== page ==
A statement from the South Korean Joint Chiefs of Staff read, “North Korea fired a ballistic missile into the East Sea (Sea of Japan) from a site in the vicinity of Sinpo, South Hamgyong Province, at around 6:42 a.m. on 5 April [2142 GMT on 4 April],” the Joint Chiefs of Staff (JCS) said.
The missile flew about 60 kilometers, and South Korea and the United States are analyzing additional information, but the exact type of the projectile is not confirmed yet.
The last missile launch attempt was on 22 March from a launch site near Wonsan.
|LL in South Korea
The short flight distance suggests the launch was a partial failure. The timing indicates it was intended as an act of defiance for the summit between President Trump and Chinese President Xi Jinping.
The probability of war remains low. Spring planting has begun in North Korea. As a nation that treats self-sufficiency – juche – as a national theology, the North must feed itself as much as possible. North Koreans would experience mass starvation (and run out of tree bark) by October if they did not devote almost all human resources, including the Korean People’s Army, to planting in April. Even the North Korean armed forces are expected to grow a significant portion of their food. They also guard military and non-military farms from poachers.
|US Commander Naval Forces Korea -Det-
Commander Naval Intelligence Command, Chinhae, ROK
A war in Korea is of necessity a winter war. Because it is mountainous, and because the valleys are all under cultivation, moving armor across the muddy slew that is the summer in Korean valleys is not practical. Everyone who has studied the issue knows this. it’s not a secret. Missiles will fly and nuclear tests might occur as Kim Jong Un commands, but he does not control the agricultural cycle and its disturbances. North Korea is absolutely bound to that cycle for good or bad results.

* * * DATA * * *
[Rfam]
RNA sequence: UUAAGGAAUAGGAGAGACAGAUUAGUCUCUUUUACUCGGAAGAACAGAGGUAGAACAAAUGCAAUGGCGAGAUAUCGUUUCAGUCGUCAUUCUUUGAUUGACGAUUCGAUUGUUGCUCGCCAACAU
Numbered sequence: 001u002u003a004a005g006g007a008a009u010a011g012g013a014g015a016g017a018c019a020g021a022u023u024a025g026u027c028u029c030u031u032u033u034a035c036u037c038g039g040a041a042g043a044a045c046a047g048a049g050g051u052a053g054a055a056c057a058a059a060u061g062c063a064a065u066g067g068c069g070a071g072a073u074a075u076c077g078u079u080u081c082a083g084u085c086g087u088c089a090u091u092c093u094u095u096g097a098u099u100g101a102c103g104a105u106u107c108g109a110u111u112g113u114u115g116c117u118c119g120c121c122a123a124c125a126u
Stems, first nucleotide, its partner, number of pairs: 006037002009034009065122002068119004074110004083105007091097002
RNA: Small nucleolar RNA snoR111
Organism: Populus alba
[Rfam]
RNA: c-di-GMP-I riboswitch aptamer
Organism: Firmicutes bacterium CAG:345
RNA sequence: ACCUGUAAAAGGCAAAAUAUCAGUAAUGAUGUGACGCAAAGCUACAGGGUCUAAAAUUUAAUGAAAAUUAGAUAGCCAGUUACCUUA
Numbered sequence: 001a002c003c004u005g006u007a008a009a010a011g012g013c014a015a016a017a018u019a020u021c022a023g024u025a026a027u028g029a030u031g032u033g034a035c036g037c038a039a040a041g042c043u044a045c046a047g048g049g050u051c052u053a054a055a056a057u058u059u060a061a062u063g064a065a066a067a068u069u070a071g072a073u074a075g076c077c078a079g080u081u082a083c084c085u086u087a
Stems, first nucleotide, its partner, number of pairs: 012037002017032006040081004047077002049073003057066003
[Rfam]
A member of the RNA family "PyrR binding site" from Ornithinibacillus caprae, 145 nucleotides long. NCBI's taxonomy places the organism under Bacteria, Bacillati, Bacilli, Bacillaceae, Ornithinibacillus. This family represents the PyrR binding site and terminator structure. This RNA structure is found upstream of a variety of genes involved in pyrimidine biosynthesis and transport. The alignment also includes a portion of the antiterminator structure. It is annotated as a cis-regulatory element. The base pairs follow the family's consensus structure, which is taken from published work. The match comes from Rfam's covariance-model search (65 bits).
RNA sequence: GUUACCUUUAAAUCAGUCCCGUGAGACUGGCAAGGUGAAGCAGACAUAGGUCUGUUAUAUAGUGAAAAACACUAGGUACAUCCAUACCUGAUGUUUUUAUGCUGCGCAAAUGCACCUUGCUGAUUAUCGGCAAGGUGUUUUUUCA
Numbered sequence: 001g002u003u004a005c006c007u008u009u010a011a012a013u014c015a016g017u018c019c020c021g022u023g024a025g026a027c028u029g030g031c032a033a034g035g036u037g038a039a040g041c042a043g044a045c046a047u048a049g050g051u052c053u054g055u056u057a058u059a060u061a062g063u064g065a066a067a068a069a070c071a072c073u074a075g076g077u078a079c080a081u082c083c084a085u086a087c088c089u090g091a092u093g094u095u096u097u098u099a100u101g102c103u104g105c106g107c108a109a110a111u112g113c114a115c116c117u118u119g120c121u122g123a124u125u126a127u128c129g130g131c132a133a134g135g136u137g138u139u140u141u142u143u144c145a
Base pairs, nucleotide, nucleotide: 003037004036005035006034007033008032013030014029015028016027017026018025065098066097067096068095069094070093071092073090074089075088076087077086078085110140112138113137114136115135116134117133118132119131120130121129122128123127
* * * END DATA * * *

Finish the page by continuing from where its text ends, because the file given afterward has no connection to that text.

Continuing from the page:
Those judgements do rule out a serious crisis resulting from misjudgment or miscalculation of intentions.
North Koreans will respond if attacked, but the senior party officials, the vice marshals and the generals know everything the Kim family regime has built since 1950 would be destroyed in a war with the US, but their enemies would survive. As one North Korean guide told a visitor, “There is no old town in Pyongyang. You destroyed it in the Korean War.” For the North Korean vice marshals and the generals, there is no profit in war or peace; only in the constant threat of war
India and Israel
On 3 April, the Indian defense ministry approved arms procurement packages worth over $13 million. They include more than 100 additional Israeli Barak-I missiles for Indian warships as well as European equipment to defuse or destroy enemy underwater mines.
The defence ministry also cleared additional Israeli air defense missiles for the Indian Navy and the Indian Air Force for purchase. Later this year, the Indian Air Force will participate in its first air combat exercise in Israel, called “Blue Flag.”
Finally, the Indian defense research and development organization (DRDO) has obtained approval for a joint project with Israel Aerospace Industries (IAI) to develop the next generation Barak-8 medium-range surface to air missile (MRSAM) for the Indian Army.
The latest spate of approvals is being expedited to provide extra substance to Prime Minister Modi’s ground breaking state visit to Israel in July. India and Israel have had diplomatic relations since 1992, but Prime Minister Modi will be the first Indian prime minister to make an official visit.
High tech weapons and sensors for air and naval applications plus intelligence cooperation are the foundation of the defense relationship. The dollar value of the weapons and sensors is less important than the technological edge they provide India.